Photonics Spectra article about Gigajot’s QIS Tech

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The March 2022 edition of Photonics Spectra magazine has an interesting article titled "Photon-Counting CMOS Sensors: Extend Frontiers in Scientific Imaging" by Dakota Robledo, Ph.D., senior image sensor scientist at Gigajot Technology.

While CMOS imagers have evolved significantly since the 1960s, photon-counting sensitivity has still required the use of specialized sensors that often come with detrimental drawbacks. This changed recently with the emergence of new quanta image sensor (QIS) technology, which pushes CMOS imaging capabilities to their fundamental limit while also delivering high-resolution, high-speed, and low-power linear photon counting at room temperature. First proposed in 2005 by Eric Fossum, who pioneered the CMOS imaging sensor, the QIS paradigm envisioned a large array of specialized pixels, called jots, that are able to accurately detect single photons at a very fast frame rate . The technology’s unique combination of high resolution, high sensitivity, and high frame rate enables imaging capabilities that were previously impossible to achieve. The concept was also expanded further to include multibit QIS, wherein the jots can reliably enumerate more than a single photon. As a result, quanta image sensors can be used in higher light scenarios, versus other single-photon detectors, without saturating the pixels. The multibit QIS concept has already resulted in new sensor architectures using photon number resolution, with sufficient photon capacity for high-dynamic-range imaging, and the ability to achieve competitive frame rates.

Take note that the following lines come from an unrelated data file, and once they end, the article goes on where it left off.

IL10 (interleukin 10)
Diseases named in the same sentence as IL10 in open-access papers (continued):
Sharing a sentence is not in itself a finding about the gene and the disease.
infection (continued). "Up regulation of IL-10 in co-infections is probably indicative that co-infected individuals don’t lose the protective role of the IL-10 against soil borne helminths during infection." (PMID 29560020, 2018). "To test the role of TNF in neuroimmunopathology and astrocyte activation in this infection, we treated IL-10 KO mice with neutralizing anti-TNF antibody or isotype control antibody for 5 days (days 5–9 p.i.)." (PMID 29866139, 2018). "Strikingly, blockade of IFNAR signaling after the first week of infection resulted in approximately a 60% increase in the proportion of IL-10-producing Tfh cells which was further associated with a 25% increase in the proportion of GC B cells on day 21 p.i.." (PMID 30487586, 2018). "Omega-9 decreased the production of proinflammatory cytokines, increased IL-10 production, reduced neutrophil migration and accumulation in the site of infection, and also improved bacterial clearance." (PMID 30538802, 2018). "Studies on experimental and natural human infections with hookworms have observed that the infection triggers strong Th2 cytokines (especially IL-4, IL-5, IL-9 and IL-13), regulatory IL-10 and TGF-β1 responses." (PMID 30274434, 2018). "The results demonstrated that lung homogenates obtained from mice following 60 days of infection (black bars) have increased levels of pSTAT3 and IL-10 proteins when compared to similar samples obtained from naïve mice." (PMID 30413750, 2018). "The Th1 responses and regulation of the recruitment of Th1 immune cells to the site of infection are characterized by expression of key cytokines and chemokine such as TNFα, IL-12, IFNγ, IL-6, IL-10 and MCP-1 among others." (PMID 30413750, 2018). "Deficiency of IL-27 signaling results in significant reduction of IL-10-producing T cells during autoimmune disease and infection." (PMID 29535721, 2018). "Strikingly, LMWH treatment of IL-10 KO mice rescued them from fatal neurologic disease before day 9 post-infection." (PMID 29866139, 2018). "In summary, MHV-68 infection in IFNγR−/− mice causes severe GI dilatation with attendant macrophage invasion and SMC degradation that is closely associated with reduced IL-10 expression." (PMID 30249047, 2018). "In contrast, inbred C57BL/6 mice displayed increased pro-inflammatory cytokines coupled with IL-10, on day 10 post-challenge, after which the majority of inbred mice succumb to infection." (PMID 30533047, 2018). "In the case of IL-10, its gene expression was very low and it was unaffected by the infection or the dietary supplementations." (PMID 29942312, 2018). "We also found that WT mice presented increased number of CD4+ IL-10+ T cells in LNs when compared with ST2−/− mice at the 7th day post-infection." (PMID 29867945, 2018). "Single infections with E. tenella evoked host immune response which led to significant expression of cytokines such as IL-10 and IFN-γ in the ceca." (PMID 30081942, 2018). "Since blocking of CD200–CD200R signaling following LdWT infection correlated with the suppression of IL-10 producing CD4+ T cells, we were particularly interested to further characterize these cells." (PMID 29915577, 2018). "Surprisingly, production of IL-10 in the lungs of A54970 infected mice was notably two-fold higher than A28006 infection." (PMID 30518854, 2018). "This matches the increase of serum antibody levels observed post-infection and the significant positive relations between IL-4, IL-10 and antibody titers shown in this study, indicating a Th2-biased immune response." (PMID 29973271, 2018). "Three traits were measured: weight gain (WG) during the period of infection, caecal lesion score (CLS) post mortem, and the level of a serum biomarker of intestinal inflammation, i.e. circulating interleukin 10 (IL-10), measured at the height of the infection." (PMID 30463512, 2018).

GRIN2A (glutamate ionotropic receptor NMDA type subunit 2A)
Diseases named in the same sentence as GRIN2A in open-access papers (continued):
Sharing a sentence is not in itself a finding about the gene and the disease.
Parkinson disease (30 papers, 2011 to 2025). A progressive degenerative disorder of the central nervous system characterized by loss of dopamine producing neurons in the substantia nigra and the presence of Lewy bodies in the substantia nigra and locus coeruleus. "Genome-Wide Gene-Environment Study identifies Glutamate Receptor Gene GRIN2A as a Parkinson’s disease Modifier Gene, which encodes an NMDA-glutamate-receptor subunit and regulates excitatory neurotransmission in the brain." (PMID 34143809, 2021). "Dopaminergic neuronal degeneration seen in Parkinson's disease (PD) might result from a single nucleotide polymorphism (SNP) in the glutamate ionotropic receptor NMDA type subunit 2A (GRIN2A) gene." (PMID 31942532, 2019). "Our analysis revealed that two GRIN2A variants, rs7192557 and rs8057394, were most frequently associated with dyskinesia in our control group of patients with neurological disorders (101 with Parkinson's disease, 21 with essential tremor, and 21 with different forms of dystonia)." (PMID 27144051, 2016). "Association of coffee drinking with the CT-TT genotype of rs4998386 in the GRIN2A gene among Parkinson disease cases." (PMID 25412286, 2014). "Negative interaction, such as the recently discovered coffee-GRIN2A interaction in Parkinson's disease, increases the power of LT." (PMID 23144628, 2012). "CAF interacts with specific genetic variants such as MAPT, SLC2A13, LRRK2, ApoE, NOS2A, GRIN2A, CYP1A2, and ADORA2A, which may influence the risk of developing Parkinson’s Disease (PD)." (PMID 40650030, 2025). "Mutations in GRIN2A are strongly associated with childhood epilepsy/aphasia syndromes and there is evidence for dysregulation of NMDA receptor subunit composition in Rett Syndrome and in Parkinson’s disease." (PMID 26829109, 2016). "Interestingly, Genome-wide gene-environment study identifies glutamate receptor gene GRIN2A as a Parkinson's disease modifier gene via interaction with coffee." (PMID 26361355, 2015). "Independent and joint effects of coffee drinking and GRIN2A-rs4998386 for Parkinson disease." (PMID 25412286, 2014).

The article uses "bit-error-rate" metric for assessing image sensor quality.

The photon-counting error rate of a detector is often quantified by the bit error rate. The broadening of signals associated with various photo charge numbers causes the peaks and valleys in the overall distribution to become less distinct, and eventually to be indistinguishable. The bit error rate measures the fraction of false positive and false negative photon counts compared to the total photon count in each signal bin. Figure 4 shows the predicted bit error rate of a detector as a function of the read noise, which demonstrates the rapid rate reduction that occurs for very low-noise sensors. 


The article ends with a qualitative comparison between three popular single-photon image sensor technologies.

Interestingly, SPADs are listed as "No Photon Number Resolution" and "Low Manufacturability". It may be worth referring to previous blog posts for different perspectives on this issue. [1] [2] [3]

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